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Mesolongi

Mesolongi is the city symbol of the Revolution of 1821. The Holy City of the struggle of Greek Independence against the Ottoman Empire, which led to the creation of the modern Greek state, is also a supranational symbol of the struggle for freedom.

The holy city of Mesolongi is 60 km from Villa Grecorama.

Mesolongi is the city symbol of the Revolution of 1821. The Holy City of the struggle of Greek Independence against the Ottoman Empire, which led to the creation of the modern Greek state, is also a supranational symbol of the struggle for freedom.

The "Dapia", the humble wall with the cannons that surrounds the city, the "Garden of Heroes" with the monuments of Byron, the Greeks and the heroes of the exit, the house of the chief of 1821 Athanasios Razi-Kotsikas and his weapons Dimitriou Makri, among them the famous "Liaros", his silver carnation, remind today of the great events of the "Free Besieged".

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The siege of Messolonghi began on April 5, 1825 by the Turks of Kiutahi and was reinforced by the Egyptian forces of Ibrahim, on December 25, 1825. The besieged, after enduring the raids for a whole year, were defeated by the last, unbearable defeat. due to exclusion.

Instead of surrendering, they decided to take the step of despair, on the night of Lazarus Saturday to Palm Sunday (April 9-10, 1826). At midnight, according to the plan, they were divided into three groups, under Dimitrios Makris, Notis Botsaris and Kitsos Tzavelas, hoping to break through the enemy lines, taking advantage of the siege surprise. With the warriors naked in their arms and the women and children in the middle of each phalanx, the skeletal defenders of the city were thrown at the enemy from three sides.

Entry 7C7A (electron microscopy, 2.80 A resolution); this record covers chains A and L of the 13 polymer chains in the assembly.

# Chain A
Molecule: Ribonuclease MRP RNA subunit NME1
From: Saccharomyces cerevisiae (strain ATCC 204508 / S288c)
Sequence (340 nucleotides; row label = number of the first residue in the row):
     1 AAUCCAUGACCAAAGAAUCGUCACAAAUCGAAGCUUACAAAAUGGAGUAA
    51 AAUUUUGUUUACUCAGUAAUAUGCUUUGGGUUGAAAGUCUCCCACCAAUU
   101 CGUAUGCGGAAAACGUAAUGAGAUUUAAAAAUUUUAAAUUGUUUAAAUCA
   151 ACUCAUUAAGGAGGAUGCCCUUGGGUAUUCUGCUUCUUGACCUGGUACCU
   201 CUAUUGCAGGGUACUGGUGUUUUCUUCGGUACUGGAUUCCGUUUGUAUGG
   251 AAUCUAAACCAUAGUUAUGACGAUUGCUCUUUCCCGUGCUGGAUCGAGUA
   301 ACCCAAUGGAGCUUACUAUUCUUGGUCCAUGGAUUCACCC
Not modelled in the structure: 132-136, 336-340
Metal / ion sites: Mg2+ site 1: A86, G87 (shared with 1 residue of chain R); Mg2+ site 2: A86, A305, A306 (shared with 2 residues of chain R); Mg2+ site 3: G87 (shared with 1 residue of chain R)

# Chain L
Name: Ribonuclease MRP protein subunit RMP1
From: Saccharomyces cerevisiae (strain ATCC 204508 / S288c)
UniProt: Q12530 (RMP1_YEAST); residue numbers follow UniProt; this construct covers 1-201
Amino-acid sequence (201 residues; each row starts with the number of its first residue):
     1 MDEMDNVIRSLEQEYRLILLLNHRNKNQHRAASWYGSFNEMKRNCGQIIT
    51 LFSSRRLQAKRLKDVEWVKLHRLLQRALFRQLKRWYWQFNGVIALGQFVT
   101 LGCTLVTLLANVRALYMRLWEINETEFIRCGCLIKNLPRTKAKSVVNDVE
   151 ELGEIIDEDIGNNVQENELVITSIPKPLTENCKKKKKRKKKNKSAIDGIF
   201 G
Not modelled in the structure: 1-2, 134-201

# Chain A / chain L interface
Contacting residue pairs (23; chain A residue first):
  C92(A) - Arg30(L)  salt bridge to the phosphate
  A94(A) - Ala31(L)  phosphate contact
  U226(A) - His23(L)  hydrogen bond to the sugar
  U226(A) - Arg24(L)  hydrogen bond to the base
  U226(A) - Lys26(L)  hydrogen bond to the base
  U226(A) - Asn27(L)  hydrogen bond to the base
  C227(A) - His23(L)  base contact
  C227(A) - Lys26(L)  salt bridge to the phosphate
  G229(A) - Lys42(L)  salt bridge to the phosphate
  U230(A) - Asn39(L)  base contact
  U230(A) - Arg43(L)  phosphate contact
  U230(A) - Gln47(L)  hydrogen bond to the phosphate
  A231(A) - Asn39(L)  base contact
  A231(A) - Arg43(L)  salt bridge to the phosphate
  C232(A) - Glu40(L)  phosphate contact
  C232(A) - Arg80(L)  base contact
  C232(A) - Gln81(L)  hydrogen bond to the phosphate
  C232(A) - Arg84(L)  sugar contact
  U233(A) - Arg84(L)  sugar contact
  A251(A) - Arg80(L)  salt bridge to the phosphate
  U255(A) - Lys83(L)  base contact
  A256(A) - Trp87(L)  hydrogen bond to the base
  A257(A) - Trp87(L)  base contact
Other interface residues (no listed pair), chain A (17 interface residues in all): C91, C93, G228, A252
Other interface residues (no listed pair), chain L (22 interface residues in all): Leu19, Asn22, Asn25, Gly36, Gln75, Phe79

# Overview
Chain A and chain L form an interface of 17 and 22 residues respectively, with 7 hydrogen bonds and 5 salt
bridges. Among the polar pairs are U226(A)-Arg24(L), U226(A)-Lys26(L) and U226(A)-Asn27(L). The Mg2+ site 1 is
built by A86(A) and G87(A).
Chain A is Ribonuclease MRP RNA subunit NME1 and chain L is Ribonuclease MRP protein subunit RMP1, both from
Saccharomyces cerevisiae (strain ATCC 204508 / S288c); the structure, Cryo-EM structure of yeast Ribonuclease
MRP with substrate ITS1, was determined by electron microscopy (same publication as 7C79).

The Turks were not surprised and the exit turned into a massacre. Back in the city, the prominent Christos Kapsalis, not being able to take part in the exit, blew up the gunpowder depot of Botsaris bastion, leading to the death of an old man, women and children and the disabled, but also a large number of Turkish invaders.

Of the 3,000 who took part in the exit, 1,700 fell fighting heroically. Among the dead, prominent Greek chiefs and nobles, the German publisher of the newspaper "Hellenic Chronicles" Iakovos Meyer and other philhellenes. Around 6,000 women and children were taken to the slave markets of the East to be sold.

Even today, the honorary events for the exit are attended every year, among others, by a large number of Mesolonghi and other Greeks with skirts and traditional armament of ’21 in honor of the dead of the exit.

Today's city maintains the quiet atmosphere of the lagoon that surrounds it. The old houses of Palamas and Charilaos Trikoupis, the ouzo bars with eels, the small wooden huts of the lagoon, the famous "pelades", make the visit to Mesolongi a small journey in history.

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